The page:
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Data-driven: How a new database can help us get social investment to charities and social enterprises that need it
We often hear anecdotally of the number of charities and social enterprises that could take social investment and know many social investors are busy trying to find them. But given the hundreds of thousands of organisations in the social sector, it can often feel like trying to find a needle in a haystack. So how can we better connect the right investors to the right charities and social enterprises?
Today, NCVO has launched the report Understanding the Capacity and Need to Take on Investment within the Social Sector, which was supported by the Social Investment Research Council. The report tries to do just that. It was commissioned as a first attempt to uncover the true nature of current financing of the social sector – to understand exactly how many charities and social enterprises may be able to take on social investment, including who they are, where they are and what finance they might need.
To do this, NCVO did a deep dive into new company statistics recently publically released by Companies House and matched this against their own in-house data. Whilst the data has proven trickier than expected, it is an important first start in peeling away the layers to understand the overall landscape of financing the social sector. Some of the things that we found particularly interesting were:
- Social sector size: There are almost 100,000 incorporated organisations across the social sector, comprising approximately 32,000 charities that are incorporated (20% of 160,000 charities), 10,000 CICs, 10,000 registered societies and 45,000 other social companies (CLG). Clearly, many of these organisations may end up being too small or inappropriate for investment, but it’ useful to reflect on this size and composition.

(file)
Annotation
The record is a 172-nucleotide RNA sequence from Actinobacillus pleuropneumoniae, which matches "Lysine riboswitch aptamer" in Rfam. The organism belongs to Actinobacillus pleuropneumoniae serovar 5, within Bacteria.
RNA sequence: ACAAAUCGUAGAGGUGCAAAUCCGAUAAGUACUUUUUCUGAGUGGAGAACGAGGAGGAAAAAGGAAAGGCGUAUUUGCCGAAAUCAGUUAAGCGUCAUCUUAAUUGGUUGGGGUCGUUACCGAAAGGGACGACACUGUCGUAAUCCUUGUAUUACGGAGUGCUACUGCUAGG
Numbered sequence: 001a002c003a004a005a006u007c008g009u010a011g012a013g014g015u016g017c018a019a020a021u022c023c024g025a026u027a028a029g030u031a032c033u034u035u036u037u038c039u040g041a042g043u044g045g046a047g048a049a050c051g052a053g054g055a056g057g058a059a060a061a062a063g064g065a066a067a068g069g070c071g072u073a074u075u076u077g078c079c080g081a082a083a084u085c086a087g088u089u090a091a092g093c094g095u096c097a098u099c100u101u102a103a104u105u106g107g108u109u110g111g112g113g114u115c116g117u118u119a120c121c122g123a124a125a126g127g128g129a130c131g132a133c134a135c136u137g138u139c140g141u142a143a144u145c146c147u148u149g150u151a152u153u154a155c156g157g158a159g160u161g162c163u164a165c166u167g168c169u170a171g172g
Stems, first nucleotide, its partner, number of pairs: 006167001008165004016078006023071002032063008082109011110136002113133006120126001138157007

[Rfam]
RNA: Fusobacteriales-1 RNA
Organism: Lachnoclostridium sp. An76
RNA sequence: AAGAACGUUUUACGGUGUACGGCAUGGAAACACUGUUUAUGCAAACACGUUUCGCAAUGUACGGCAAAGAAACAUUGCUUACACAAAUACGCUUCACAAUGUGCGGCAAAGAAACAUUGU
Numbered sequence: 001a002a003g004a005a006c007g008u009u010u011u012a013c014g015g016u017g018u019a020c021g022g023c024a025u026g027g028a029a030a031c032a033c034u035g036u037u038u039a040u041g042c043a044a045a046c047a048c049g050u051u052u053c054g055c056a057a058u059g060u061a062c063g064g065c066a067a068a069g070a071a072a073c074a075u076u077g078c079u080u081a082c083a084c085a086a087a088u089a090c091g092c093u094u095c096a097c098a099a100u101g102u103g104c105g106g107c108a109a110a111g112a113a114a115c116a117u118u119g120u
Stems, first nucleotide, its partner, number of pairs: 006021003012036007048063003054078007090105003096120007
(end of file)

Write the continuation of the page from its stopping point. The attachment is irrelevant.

- Scope for further borrowing: Whilst there has been some investment into the social sector already, there is scope for further borrowing, particularly by around 9,300 charities and 6,000 social companies that have stronger asset bases.
- Small organisations’ needs: Smaller charities and social companies do not appear to currently be taking the same asset-backed finance as larger organisations. This is because of their lower asset bases, and therefore many may favour a different type of finance product.
- The broader social sector is broader: The broader social economy may provide new opportunities for social investment, as there could be over 45,000 active social companies limited by guarantee that aren’t charities, CICs or BenComs. These have not been picked up before in reported sector statistics and are not covered by existing government support, such as Social Investment Tax Relief (SITR). Given their substantial £6.5 billion turnover, this could be a big opportunity.
But these insights are really just the start. Until now, data about individual charities and social enterprises has been largely disconnected and still largely untested. That is why we have previously called for more coordinated approach to data through establishing a new institution, the social economy commission.
The most valuable outcome of the project is that there is now a database [link] that can be freely accessed. It brings together the key organisational company data fields of the social sector and is searchable and usable by others.
We are sure there are many more questions that the data could be used to answer, such as looking at the difference between financing of different social issue areas, understanding how many organisations are eligible for SITR, looking at how financing differs across emerging forms of CICs and charities, applying typical financing benchmarks to stress test the social sector’s ability to take finance for future interest rate rises, and using the information to identify individual charities and social enterprises that may be the best candidates for social investment.
We’d love to see data experts, researchers and practitioners investigating the new database and coming up with new ways of using and analysing it to better understand how to connect social investors with the charities and social enterprises that may need finance.